Archaeologists on the ancient site of Tell Brak in North Eastern Syria made an unusual discovery in the 1930s: Hundreds of small figures with large eyes, no mouths, and no arms. There are few clues about what they are. More than 6000 years old, the “Eye Idols” remain a mystery.
Although small, these artifacts have endured for millennia. They refuse to disappear. The Eye Idols are acts of defiance against the passage of time.
As I was working on my new film, Ayouni, which probes the fates of Syrian open internet activist Bassel Khartabil and Italian Jesuit priest Father Paolo Dall’Oglio, the Eye Idols kept popping into my head. With their large eyes and lack of mouths, they seemed to me like silent witnesses. They reminded me of the 75,000 Syrians who have been silenced and disappeared. I asked my friend Tom Crowley to create an illustration based on the figures. And now I’m asking you—the public—to take this image and use it to create 75,000 new Eye Idols.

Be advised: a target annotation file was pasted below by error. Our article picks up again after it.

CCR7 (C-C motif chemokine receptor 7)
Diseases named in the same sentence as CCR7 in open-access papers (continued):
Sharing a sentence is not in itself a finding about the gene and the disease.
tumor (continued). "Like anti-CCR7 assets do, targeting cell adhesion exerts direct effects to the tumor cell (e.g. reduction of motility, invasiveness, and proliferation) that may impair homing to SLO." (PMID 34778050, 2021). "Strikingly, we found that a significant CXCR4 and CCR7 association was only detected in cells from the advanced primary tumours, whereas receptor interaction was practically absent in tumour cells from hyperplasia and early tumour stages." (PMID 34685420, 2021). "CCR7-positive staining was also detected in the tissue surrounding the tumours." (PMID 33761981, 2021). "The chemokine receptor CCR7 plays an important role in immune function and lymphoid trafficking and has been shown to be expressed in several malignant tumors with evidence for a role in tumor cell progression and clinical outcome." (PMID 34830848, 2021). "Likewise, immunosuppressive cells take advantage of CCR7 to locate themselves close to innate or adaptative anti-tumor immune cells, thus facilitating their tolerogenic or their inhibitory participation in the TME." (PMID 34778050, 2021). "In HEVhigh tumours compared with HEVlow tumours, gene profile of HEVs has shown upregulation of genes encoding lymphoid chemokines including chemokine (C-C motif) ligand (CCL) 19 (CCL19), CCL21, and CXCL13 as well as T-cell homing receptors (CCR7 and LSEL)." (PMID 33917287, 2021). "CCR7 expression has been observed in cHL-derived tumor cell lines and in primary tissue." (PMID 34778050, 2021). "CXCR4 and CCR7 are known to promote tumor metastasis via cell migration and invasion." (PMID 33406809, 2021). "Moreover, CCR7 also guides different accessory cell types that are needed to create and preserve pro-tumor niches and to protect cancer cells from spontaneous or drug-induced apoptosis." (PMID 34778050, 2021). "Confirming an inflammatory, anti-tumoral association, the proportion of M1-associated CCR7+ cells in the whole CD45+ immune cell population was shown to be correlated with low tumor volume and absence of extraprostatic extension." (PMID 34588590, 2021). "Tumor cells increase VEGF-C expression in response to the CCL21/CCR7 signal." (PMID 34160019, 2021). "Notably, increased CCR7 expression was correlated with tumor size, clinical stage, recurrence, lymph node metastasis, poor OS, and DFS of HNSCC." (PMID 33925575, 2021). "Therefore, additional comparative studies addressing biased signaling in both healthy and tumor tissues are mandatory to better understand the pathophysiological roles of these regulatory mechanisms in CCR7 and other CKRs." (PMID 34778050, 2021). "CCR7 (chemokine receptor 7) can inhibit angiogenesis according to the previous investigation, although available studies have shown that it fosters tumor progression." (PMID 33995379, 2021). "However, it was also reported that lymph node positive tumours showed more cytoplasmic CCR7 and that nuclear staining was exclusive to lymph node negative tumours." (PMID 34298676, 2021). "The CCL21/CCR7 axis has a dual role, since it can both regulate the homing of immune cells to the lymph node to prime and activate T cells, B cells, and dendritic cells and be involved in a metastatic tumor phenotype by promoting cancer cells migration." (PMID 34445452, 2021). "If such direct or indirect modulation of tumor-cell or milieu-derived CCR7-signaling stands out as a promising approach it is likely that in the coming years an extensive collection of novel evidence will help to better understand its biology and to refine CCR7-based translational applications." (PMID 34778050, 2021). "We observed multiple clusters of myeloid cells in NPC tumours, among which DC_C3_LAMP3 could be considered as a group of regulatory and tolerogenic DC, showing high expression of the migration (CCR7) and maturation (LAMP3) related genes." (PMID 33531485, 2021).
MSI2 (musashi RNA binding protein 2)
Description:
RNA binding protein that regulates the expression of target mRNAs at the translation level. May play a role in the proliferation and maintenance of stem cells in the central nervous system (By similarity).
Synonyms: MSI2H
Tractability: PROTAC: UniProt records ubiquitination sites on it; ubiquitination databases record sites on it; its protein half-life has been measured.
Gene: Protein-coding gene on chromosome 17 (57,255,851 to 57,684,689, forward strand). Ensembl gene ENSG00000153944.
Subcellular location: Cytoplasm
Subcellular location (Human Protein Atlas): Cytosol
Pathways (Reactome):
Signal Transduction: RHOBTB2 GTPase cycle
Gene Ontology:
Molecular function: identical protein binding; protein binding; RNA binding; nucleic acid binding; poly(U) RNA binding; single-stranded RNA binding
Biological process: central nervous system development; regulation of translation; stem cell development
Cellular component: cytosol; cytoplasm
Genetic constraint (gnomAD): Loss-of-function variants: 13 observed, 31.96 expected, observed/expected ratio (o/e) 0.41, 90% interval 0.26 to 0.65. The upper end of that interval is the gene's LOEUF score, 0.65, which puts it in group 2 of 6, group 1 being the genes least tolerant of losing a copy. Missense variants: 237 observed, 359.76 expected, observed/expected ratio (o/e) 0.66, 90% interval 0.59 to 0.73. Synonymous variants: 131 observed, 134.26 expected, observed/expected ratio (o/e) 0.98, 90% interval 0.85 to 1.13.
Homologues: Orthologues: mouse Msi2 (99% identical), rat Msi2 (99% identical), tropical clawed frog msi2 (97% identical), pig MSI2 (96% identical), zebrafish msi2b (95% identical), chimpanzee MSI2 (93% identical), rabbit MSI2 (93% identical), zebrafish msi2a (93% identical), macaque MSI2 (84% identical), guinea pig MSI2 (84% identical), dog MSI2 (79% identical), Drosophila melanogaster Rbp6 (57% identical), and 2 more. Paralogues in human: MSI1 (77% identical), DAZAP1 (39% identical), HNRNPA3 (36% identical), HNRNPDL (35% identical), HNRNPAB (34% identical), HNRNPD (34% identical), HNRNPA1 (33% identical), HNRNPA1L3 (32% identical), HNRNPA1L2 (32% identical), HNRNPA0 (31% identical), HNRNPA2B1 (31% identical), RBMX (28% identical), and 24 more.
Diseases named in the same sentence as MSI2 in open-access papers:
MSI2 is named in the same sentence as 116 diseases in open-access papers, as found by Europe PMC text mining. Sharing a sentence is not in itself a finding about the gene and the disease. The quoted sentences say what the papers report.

We’re launching this call to action by releasing 500 embroidered patches with Tom’s drawing, and making the art available online under a Creative Commons Attribution license. As you create new Eye Idols, please share them online and use the hashtag #Ayouni. I hope that in the long term, the newly made artefacts that we collectively create—like the figures that inspire them—will not only endure, but be studied, discussed, and puzzled over for years. I hope
that they will serve to keep Syria’s disappeared at the forefront of our minds as we imagine a possible future.
—Yasmin Fedda, Director.
Eye Idol illustration by Tom Crowley. Licensed under CC BY.